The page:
A poem by Hafiz of Shiraz, a 14th century Persian poet. The poetry of Hafiz was first translated into English in 1771. It spread through out the Western world, influencing American and European intellectuals from Henry David Thoreau to Friedrich Engles.
The sun will set in New York at 8:31 pm on the summer solstice. Weather permitting, it will shine down on us for 15 hours, 5 minutes, and 40 seconds before then. Not only is this solstice the longest day of the year, it brings us the closest we get to the star that sustains us, the mysterious nuclear reaction that is the source of all potential here on Earth.
In an impersonal universe, the sun is just the remnant of the massive collapse of a molecular cloud that gave birth to galaxies of other stars, many bigger and brighter than our own. It means the world to us, yet it's barely a speck on the Milky Way map. Miraculously, despite its relative insignificance in the universe, our celestial friend still anchors our solar system and lights up our lives. It shapes everything from our cells to our biorhythms to our imagination. It is at once a question and an answer and a question again to the how and why and where of our cosmic journey.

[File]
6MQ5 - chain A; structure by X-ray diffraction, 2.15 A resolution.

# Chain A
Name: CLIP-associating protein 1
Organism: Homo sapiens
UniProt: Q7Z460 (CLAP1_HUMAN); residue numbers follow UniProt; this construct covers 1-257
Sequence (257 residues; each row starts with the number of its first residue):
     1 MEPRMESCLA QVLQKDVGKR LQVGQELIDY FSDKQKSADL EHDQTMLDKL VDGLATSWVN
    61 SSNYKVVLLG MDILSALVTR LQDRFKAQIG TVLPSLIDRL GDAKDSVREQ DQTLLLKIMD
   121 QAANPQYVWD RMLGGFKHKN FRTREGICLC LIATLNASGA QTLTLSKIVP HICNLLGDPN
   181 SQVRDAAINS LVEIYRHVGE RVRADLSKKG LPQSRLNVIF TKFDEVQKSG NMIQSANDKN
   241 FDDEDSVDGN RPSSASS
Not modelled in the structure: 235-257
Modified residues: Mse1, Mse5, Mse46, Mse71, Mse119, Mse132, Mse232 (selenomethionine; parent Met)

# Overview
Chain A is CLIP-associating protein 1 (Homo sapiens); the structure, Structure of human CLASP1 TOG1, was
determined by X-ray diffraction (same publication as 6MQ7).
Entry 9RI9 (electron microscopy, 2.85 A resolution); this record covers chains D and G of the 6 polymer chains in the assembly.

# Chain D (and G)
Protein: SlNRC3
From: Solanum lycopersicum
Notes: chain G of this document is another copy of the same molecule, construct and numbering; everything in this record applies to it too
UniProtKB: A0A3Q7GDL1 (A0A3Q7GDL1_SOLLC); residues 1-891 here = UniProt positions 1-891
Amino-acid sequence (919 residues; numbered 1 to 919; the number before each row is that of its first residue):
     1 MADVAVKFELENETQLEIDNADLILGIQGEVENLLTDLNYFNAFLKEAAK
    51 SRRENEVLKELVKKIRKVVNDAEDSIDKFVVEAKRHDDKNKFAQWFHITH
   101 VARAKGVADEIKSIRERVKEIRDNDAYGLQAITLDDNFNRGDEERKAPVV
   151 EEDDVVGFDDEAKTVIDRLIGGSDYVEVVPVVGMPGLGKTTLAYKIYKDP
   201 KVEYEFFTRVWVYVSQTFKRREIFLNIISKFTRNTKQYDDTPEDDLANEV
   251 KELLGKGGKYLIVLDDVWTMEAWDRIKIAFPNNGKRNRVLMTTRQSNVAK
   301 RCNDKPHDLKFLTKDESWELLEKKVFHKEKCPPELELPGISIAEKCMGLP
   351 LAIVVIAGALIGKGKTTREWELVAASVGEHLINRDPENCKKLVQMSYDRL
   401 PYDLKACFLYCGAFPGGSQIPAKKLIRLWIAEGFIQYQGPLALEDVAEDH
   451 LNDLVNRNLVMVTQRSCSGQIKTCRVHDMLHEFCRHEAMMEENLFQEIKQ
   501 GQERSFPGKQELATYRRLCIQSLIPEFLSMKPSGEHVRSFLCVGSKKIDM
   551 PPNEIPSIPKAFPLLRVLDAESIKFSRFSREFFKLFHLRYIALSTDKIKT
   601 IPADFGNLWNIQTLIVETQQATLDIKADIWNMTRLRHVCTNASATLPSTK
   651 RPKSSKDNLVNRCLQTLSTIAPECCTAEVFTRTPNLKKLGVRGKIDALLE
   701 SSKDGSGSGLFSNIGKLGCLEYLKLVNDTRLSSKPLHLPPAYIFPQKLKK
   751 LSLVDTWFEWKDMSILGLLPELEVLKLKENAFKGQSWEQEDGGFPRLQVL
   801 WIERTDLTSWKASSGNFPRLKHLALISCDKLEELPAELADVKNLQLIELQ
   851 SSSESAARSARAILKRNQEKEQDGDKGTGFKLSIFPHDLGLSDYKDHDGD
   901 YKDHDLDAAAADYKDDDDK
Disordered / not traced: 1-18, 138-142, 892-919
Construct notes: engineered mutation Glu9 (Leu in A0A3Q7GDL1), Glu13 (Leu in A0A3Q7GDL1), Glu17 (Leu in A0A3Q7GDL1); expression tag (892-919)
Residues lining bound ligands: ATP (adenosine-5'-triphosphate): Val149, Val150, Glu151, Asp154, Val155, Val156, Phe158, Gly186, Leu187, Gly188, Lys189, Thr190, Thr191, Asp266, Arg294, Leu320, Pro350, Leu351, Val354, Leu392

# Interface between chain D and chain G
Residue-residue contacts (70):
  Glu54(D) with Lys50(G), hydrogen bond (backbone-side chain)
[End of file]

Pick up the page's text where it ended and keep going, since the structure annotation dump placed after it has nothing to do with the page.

Hanging in space, we are utterly dependent on our nuclear neighbor. Born from destruction, creating order from chaos, burning to exhaustion, the sun is the ultimate symbol for the paradoxes of life and death, cycle and chance, eternity and finality. Its constant shine reminds us that energy is forever flowing and changing form, sparking creation from destruction, conception from collapse.
Celebrating the solstice through our practice, let us remember that our flow is an expression of the movement of energy through the universe. Our yoga is a union with that energy and all that springs from it. As the sun moves through the sky today, let's rejoice in the serendipity of our cosmic adventure and take comfort in the connection our practice cultivates with the energy of life.